9. Thanks for that very interesting link catnip – I found some very useful information and really enjoyed some of the different approaches Otis takes to violin making.
  10. Rob Fowler


    Happy Birthday too Luis – hope it was good for you.
  11. Your timing for this article is impeccable Luis. I just started my first neck today! I’m going to be following your photos and procedure with great interest. Thanks so much for taking the time to do this.
  12. I really enjoyed watching this video clip Jasmine and you must be really proud of these two cellos. Well done.
  13. I like your well organised workshop and your website which shows the violin as it progresses step by step. I am also on my first violin and now I wish I had taken some pictures of its progress. Already I have made a few mistakes but nothing so bad as I have had to start over again. Certainly it seems that the process of making a violin teaches you many things that can only be learned from a hands on approach. My progress seems very slow as I’m making my violin in the school where I teach and I cannot get at it during the weekends when I have most spare time. I’m currently working on the back where I have finished the purfling and completed the final outer arching and now ready to start on the inside of the back. I’ll keep in touch with your progress also and wish you every success in your new venture.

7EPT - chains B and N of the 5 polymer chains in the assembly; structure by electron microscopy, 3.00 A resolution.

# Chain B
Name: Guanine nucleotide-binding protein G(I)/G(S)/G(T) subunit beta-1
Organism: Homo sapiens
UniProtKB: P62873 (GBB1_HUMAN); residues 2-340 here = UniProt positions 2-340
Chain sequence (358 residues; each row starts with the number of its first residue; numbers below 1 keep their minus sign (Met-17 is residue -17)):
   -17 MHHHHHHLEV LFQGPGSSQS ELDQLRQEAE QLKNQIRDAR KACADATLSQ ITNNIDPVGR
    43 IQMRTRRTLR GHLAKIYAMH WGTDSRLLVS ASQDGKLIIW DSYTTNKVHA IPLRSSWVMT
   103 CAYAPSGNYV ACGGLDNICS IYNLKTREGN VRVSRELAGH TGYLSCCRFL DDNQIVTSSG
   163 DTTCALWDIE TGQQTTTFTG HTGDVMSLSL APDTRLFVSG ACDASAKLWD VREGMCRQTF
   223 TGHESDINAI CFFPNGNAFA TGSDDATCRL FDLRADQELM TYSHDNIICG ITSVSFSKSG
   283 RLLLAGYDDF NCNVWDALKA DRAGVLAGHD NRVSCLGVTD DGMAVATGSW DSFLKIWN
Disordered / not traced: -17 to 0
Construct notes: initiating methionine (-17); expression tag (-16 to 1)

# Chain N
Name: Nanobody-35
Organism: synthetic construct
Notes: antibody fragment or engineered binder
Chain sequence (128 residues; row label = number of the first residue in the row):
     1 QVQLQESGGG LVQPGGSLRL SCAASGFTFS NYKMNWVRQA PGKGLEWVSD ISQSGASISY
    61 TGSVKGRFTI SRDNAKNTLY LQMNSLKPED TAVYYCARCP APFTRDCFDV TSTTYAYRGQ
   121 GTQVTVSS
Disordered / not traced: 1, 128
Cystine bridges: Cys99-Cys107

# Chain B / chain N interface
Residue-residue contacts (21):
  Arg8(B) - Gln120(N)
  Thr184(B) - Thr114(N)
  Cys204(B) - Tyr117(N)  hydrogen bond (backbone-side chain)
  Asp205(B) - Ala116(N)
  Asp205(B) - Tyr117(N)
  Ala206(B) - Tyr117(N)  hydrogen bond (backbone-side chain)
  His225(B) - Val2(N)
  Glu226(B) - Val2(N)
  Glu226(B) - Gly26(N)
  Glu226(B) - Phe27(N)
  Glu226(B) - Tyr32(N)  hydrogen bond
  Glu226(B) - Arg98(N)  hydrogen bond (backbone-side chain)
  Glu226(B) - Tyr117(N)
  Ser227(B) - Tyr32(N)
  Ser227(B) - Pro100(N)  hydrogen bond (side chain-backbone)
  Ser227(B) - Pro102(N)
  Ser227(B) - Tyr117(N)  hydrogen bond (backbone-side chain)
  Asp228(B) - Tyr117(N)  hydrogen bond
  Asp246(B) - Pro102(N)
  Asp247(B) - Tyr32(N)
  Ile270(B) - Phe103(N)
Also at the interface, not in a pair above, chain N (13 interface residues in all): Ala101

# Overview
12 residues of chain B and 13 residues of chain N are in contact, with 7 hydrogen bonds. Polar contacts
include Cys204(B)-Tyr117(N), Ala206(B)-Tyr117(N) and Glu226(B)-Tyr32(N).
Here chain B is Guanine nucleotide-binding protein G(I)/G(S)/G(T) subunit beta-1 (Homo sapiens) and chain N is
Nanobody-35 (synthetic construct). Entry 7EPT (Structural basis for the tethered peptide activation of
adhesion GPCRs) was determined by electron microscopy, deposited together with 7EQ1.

14. These are valid points you raise David and questions which I can’t answer. Perhaps someone who has already done this to their purfling for a finished instrument may care to add a comment or answer your questions. It seems it has been done in the past by some and so there must exist some experience on the effects. Or perhaps the effect of adding a little glycerine is negligible and that’s why the tip is so freely given. My first thoughts on getting moisture back into the wood was to somehow put it in a sealed container (sealed polythene bag or string tube) with a potato or something else that would slowly release its moisture so that the wood could absorb it. I guess the quick fix of the glycerine appealed to me and let me get the job done but I may regret this fix at a later date. I appreciate your post – thanks.